80s Jams #57: The English Beat "Mirror In The Bathroom" (1980)

The English Beat's first hit single, "Mirror in the Bathroom" is one of the pinnacles of the British ska revival, up there with any of the best Specials singles. Unlike the loose funkiness most commonly associated with ska, "Mirror in the Bathroom" is as coiled, paranoid and jumpy as Joy Division's Unknown Pleasures, only with a more danceable beat. Singer Dave Wakeling has since admitted that the lyrics are about cocaine addiction and its attendant paranoia, making sense of the almost creepy self-absorption of the song, but its real power comes from the knife-sharp interplay of the band, who were easily the tightest and most exciting of the ska revival acts. Decades later, "Mirror in the Bathroom" is still as musically exciting as it is lyrically disturbing. -- Allmusic

80's Jams #58: The Human League "Human" (1986)

The Human League turned to American R&B producers Jimmy Jam and Terry Lewis in the wake of their success with Janet Jackson's Control, and the combination brought the group its second number one hit with the Jam-Lewis composition "Human," which harked back to the earlier "Don't You Want Me," albeit with a gentler tone. -- Allmusic

80's Jams #59: The Bangles "Eternal Flame" (1988)

Although a masterful pop ballad, and extremely successful (it went Top Ten in 1988), "Eternal Flame" is somewhat removed from the Bangles' sound and vibe. In a way, it is a precursor to singer/co-writer Susanna Hoffs' solo career. Led by a gentle, lilting melody, the traditional melody seems ready-made for an artist such as Anita Baker or Whitney Houston. The song features a dramatic bridge that takes the song to a wonderfully emotional place, and adds to the overall dynamics of the piece. In the end, it doesn't fit the Bangles' catalog well, but it remains a minor pop standard. -- Allmusic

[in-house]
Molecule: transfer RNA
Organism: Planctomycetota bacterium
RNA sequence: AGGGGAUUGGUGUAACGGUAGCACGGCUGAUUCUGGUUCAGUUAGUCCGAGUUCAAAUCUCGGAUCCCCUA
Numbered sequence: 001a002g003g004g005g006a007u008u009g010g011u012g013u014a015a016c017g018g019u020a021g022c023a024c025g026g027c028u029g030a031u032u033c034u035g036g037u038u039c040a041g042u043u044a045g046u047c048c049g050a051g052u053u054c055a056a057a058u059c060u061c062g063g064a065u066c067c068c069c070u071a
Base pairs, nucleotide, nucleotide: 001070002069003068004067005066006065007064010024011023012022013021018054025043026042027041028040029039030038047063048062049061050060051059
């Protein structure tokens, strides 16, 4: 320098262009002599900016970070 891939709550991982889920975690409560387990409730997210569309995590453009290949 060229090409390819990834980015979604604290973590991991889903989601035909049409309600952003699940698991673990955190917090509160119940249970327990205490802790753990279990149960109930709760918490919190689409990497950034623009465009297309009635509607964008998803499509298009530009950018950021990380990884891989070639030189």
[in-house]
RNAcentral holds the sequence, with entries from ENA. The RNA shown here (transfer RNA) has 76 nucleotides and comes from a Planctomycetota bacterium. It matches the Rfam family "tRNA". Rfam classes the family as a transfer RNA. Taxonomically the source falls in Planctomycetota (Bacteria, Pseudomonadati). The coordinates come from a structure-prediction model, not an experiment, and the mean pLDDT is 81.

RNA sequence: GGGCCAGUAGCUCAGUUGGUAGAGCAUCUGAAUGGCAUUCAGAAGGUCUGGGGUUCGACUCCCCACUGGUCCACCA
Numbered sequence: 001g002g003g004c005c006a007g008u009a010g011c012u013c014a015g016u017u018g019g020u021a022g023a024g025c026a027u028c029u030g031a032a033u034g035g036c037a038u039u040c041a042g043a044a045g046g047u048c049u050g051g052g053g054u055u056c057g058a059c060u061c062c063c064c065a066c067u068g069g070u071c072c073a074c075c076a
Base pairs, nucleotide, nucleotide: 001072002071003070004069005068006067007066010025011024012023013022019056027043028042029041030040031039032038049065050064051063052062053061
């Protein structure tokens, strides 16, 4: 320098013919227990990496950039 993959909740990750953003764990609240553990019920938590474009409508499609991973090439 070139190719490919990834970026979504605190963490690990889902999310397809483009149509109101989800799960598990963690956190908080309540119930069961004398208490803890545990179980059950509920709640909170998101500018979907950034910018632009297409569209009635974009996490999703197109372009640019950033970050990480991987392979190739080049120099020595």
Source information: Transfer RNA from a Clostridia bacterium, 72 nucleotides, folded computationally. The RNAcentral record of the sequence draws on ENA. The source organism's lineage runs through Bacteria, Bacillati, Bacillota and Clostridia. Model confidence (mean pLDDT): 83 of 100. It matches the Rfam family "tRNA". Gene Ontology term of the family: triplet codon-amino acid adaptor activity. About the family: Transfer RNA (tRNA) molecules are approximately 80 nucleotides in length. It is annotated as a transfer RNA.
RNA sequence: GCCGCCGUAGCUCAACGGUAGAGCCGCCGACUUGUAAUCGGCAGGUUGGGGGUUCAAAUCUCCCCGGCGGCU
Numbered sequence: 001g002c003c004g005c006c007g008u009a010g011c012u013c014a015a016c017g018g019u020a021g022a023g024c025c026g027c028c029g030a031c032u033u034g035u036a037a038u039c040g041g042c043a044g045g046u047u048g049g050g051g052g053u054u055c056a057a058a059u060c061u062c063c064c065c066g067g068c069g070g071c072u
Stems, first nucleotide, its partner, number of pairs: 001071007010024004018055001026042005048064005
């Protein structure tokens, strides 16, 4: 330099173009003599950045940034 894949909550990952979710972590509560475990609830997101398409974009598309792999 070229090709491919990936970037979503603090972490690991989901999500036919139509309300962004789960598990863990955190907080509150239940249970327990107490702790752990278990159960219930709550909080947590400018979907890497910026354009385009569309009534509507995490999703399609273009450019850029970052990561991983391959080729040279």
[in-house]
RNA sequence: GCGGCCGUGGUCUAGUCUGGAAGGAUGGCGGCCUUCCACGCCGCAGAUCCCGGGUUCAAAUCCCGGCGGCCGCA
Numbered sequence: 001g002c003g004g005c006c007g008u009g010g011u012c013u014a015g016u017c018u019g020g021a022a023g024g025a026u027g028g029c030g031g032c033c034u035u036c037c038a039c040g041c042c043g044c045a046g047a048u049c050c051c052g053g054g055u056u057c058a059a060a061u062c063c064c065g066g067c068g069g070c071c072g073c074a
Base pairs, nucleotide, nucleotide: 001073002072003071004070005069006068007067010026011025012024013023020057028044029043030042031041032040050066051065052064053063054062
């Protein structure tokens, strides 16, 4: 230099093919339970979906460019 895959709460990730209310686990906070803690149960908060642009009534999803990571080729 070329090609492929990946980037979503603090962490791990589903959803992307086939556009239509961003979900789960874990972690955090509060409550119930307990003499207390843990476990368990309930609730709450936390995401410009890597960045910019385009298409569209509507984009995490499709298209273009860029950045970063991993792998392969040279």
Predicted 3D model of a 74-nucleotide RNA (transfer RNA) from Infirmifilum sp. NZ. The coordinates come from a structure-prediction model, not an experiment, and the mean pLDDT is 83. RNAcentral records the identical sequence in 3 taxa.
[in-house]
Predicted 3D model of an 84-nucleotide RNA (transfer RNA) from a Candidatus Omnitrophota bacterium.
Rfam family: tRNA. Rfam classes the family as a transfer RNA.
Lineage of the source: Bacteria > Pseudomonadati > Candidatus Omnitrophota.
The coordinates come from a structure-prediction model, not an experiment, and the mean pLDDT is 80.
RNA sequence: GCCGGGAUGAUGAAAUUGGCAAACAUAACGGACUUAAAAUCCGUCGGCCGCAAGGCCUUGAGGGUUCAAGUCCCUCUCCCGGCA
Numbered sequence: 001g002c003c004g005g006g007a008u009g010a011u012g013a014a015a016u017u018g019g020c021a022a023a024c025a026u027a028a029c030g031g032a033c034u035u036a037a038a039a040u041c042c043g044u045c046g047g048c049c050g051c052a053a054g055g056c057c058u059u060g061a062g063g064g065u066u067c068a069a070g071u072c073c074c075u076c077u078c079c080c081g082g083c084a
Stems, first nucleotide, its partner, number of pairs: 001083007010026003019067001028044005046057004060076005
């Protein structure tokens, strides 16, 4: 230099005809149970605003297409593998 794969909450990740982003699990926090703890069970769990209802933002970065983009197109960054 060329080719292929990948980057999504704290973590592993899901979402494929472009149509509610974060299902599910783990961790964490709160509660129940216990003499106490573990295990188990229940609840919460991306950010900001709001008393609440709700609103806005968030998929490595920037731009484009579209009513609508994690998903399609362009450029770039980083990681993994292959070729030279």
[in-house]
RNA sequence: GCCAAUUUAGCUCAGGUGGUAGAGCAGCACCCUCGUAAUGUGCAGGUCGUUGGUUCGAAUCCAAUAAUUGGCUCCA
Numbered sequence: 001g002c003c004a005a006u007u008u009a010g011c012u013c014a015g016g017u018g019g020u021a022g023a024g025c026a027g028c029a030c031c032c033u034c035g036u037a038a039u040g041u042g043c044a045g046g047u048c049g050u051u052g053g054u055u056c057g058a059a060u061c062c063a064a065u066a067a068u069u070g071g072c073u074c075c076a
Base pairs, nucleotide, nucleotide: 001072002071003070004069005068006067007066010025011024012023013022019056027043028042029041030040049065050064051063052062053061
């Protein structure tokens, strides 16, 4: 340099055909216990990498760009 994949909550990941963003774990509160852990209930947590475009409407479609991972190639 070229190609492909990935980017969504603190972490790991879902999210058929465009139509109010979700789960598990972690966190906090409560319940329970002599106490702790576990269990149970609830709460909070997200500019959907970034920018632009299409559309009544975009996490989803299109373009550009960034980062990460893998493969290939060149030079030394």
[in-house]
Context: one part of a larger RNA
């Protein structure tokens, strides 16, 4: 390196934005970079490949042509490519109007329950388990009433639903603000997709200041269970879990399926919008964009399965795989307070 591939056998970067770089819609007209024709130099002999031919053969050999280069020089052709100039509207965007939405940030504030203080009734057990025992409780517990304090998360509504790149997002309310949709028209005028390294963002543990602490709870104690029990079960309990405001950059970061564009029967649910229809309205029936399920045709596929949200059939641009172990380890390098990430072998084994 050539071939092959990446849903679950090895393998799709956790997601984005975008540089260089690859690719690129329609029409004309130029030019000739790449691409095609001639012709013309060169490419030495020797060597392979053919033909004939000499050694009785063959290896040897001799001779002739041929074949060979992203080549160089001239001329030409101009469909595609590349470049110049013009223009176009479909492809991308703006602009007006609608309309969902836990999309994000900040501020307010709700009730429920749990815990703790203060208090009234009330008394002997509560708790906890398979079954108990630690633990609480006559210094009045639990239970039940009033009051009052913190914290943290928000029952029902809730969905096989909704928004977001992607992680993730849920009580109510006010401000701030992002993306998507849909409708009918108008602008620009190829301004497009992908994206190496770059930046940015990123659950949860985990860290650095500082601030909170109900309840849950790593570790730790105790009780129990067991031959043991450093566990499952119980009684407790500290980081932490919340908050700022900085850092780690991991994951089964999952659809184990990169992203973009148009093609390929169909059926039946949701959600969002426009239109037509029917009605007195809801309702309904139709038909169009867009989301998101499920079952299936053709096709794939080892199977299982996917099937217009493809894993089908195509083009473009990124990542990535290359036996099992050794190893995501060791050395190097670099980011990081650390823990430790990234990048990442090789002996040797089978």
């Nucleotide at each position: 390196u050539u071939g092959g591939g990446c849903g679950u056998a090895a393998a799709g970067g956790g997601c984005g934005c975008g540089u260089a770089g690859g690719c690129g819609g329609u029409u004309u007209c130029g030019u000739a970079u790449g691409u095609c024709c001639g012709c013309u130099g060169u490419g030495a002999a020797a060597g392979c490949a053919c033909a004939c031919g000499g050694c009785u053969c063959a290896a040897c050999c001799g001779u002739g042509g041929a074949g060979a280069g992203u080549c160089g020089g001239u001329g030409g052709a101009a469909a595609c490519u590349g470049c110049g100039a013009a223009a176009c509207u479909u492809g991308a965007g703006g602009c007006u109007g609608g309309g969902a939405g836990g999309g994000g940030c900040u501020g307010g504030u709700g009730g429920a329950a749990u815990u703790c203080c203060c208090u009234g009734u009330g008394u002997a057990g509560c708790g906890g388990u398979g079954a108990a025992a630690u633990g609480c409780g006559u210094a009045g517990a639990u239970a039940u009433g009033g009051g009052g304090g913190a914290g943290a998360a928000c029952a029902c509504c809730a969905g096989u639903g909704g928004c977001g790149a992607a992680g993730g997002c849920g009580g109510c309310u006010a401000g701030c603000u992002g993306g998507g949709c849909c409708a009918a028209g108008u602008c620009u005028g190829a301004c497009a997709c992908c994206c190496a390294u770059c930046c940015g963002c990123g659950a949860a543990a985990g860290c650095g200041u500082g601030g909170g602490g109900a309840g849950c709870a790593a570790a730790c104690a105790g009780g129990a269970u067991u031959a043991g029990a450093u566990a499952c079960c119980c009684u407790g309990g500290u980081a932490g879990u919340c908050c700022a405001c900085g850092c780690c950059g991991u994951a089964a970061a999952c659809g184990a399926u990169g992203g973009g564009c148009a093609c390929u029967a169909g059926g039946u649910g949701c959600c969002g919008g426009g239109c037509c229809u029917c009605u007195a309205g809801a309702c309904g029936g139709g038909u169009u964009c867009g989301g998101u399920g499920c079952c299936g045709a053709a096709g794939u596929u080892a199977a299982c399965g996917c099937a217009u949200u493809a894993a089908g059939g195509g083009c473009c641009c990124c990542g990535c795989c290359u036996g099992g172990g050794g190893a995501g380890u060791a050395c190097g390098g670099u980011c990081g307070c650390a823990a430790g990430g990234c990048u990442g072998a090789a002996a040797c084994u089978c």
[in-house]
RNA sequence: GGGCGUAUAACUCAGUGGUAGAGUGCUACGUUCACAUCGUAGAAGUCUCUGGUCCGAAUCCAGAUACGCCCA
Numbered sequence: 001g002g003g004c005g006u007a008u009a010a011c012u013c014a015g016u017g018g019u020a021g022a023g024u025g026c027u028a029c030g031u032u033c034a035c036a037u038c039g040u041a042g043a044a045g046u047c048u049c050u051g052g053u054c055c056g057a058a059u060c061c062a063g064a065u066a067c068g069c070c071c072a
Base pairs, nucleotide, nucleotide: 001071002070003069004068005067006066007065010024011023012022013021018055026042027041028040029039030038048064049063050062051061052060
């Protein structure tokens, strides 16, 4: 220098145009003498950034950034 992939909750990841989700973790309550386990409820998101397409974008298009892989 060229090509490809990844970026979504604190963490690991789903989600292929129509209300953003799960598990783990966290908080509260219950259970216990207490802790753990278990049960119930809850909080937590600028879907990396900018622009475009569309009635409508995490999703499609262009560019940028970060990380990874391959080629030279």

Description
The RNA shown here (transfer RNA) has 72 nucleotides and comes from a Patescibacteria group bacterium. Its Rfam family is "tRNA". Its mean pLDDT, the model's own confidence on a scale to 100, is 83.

80's Jams #60: Guns N’ Roses "It’s So Easy" (1987)

Guns N' Roses' debut, Appetite for Destruction was a turning point for hard rock in the late '80s -- it was a dirty, dangerous, and mean record in a time when heavy metal meant nothing but a good time. On the surface, Guns N' Roses may appear to celebrate the same things as their peers -- namely, sex, liquor, drugs, and rock & roll -- but there is a nasty edge to their songs, since Axl Rose doesn't see much fun in the urban sprawl of L.A. and its parade of heavy metal thugs, cheap women, booze, and crime. The music is as nasty as the lyrics, wallowing in a bluesy, metallic hard rock borrowed from Aerosmith, AC/DC, and countless faceless hard rock bands of the early '80s. -- Allmusic